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Attendance revival on Broadway

It's another record year for Times Square box offices, even as other forms of entertainment struggle for audiences.

June 10, 2007|Paul Lieberman | Times Staff Writer

NEW YORK — As Broadway prepares for its big night tonight, it has more to celebrate than the annual parade of self-congratulations that is the Tony Awards. For the second straight year, Broadway has registered record attendance and gross revenues at a time when other forms of entertainment are looking at bleak bottom lines.

The League of American Theatres and Producers, a national trade association for the Broadway industry, reported recently that 12.3 million tickets had been sold during the just completed 2006-07 season, up 2.6% from last year's previous record level. Grosses hit $939 million, up 8.9%.

If the growth continues at a similar rate next season, Times Square box offices will break the billion-dollar barrier -- this just a few years after Broadway producers worried about their future after the terrorist attacks of 2001, which scared off foreign visitors and depressed ticket sales and grosses alike.

Broadway's good news, fueled by a series of musicals that run at or close to capacity, is in stark contrast to the trend in recorded music, in particular. Revenue from CD sales dropped 13% between 2005 and 2006 and is down 20% this year. Network television has found itself in a slump too: In the most recent "sweeps" period, ratings surveys reported that only three shows -- two of which were the twice-weekly "American Idol" episodes -- averaged more than 20 million viewers.

Movies have been a mixed picture, meanwhile: After three down years, the domestic box office rose to a record $9.49 billion last year. And with a series of blockbuster sequels hitting the multiplexes this year, Hollywood, like Broadway, could well chalk up a second round of all-time highs.

But film and theater share another trend -- rising production costs -- that complicates any celebration of the record numbers.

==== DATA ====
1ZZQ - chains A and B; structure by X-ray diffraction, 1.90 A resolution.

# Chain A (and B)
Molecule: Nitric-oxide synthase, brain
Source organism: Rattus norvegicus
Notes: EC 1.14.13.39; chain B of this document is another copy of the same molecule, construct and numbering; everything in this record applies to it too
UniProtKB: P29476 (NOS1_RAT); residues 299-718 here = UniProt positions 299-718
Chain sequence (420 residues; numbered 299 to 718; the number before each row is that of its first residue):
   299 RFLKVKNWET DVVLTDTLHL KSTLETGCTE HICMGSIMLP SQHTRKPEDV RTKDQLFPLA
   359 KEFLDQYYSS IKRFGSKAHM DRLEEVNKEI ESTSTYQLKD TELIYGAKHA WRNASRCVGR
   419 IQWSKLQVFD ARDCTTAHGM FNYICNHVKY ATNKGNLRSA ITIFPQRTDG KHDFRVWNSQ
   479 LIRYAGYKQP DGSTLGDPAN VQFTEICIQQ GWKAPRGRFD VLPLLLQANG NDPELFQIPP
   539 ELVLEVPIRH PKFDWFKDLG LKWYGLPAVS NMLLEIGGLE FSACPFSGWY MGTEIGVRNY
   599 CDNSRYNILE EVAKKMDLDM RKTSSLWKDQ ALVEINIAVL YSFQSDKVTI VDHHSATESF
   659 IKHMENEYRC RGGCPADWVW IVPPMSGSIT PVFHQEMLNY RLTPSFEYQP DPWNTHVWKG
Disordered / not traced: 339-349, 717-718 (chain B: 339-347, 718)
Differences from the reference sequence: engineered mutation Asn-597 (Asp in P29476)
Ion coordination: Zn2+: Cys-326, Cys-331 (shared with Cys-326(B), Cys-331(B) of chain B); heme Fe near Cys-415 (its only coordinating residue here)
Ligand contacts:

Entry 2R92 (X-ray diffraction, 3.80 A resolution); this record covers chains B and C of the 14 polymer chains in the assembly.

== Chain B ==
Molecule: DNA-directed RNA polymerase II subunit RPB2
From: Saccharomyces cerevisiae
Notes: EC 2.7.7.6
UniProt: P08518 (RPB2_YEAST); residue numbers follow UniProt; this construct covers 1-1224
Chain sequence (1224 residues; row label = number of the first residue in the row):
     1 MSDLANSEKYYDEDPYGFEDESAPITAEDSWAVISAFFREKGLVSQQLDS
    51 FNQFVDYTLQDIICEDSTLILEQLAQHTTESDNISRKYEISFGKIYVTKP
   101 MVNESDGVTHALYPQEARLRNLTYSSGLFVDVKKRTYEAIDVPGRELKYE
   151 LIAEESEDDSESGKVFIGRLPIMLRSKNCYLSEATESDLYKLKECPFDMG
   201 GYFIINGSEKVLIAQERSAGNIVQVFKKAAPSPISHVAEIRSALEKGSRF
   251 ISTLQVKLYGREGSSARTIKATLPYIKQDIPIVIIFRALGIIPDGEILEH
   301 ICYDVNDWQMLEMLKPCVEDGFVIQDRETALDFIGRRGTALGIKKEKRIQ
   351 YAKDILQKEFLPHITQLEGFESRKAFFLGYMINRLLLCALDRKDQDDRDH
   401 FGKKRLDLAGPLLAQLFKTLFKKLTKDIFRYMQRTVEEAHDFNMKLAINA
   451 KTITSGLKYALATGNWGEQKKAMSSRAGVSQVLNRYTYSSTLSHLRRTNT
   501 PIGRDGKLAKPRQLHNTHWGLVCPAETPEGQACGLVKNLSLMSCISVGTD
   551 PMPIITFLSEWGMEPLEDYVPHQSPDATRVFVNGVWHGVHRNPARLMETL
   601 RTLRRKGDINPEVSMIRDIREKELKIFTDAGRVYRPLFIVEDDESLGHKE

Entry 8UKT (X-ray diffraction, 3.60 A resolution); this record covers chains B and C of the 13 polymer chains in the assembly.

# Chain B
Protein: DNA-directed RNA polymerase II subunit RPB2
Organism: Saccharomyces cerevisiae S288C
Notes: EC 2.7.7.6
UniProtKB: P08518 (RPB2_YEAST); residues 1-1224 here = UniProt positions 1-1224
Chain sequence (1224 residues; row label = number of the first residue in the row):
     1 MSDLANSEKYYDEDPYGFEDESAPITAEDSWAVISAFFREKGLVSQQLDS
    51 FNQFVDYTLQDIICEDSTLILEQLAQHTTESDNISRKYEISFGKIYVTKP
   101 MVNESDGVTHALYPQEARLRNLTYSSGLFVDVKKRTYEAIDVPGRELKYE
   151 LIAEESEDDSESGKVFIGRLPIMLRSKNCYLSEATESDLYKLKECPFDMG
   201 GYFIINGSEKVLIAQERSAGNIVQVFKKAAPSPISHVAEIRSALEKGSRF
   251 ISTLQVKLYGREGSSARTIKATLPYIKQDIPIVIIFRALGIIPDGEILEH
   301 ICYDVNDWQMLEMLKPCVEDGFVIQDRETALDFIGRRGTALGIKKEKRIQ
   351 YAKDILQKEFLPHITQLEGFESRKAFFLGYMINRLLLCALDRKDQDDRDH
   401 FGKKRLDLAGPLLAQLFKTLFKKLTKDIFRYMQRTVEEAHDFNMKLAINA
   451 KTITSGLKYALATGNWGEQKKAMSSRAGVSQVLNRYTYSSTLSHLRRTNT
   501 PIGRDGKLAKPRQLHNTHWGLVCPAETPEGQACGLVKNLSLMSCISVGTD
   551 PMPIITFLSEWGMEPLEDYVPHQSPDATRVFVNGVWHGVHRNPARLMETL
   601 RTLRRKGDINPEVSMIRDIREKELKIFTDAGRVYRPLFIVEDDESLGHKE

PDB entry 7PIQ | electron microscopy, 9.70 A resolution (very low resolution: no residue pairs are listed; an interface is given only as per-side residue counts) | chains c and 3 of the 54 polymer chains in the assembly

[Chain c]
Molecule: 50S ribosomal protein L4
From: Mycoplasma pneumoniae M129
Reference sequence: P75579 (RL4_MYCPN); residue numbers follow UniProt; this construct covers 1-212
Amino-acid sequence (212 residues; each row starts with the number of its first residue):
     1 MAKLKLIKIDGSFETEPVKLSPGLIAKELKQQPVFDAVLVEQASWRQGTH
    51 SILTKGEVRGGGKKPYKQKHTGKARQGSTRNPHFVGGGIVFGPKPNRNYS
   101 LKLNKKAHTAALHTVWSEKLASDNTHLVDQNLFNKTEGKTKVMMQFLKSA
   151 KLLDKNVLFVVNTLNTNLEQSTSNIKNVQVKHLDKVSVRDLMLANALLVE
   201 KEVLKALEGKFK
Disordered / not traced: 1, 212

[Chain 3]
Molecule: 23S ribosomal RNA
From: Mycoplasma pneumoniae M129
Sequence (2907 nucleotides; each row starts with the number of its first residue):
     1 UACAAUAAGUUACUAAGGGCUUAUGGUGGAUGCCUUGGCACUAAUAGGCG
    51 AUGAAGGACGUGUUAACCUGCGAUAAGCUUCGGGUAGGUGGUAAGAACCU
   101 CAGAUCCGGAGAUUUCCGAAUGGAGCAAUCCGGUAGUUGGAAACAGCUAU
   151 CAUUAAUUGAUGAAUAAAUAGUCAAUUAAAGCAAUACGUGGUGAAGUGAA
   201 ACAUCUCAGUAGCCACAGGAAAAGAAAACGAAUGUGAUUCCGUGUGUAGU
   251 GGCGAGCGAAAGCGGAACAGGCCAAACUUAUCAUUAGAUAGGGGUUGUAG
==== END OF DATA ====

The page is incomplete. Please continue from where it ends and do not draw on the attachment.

"I guess much has been said all year, and the end of last year, how grosses are going up, and of course that is terrific," said Charlotte St. Martin, the executive director of the producers league here. "But as we know, you can't just look at the top line."

St. Martin notes that whereas shows a decade ago recouped their costs and began to make a profit after 30 weeks, that time span has stretched now to two years, meaning that four out of five shows will never earn back their investments. One extreme example is "The Pirate Queen," from the creators of "Les Miserables," which will close June 17 -- just two months after it opened -- at a loss of $16 million.

Much as with films, the blockbusters drive up Broadway numbers. Currently six musicals -- "Jersey Boys," "Wicked," "Mamma Mia!" "The Lion King," "Mary Poppins" and "Beauty and the Beast" -- are running at more than 90% capacity, while the best received of the new musicals this season, "Spring Awakening," is filling 88% of its seats, a figure that could well increase following tonight's awards.

But the broad-appeal shows, many of them movie-to-stage adaptations or jukebox musicals, also benefit their competition in ways that high-grossing films do not: Many of the ticket buyers, some paying more than $100 for a seat, are visitors to New York who wind up seeing more than one show during their stay.

Of the just-completed season's 12.3 million Broadway show attendees, 5 million were domestic tourists and 1.3 million were from other countries -- that figure well more than twice the total of international ticket buyers in the season immediately after the 9/11 terrorist attacks. These days, even midweek, they're impossible to miss on the crowded streets of Times Square, taking each other's picture in front of the Virgin Megastore sign, climbing on double-decker tour buses and getting "free passes" from a hawker promising "a crazy time" at a comedy club.

The Broadway producers relish such visitors as Los Angeles architect Barry Gittleson, who was reading the Zagat guide to restaurants the other night while waiting to pick up a ticket to another new show, "Grey Gardens," at the Walter Kerr Theater on 48th Street. Gittleson, 73, said that his favorite thing to do in New York is to simply "walk and stare at buildings" and that the Broadway scene was not high on his list. But he'd seen a recent Tony-winning musical during this trip, "Avenue Q," and had decided to take in this one after hearing an NPR radio interview with "the star, whatever her name is."

So that's how he came to see Christine Ebersole, playing both the mother and daughter in the two-act musical adapted from the 1975 film documentary about the real-life blueblood relatives of Jacqueline Kennedy Onassis who became reclusive cat women in their decaying Hamptons mansion, a performance considered a lock for the Tony as best actress in a musical.

Mike Rosenberg, who oversees theatrical productions for East of Doheny, the L.A.-based firm producing "Grey Gardens," said he has been pleasantly surprised to find that such out-of-towners make up half the audience for the show, which had been expected to appeal more to a New York audience.

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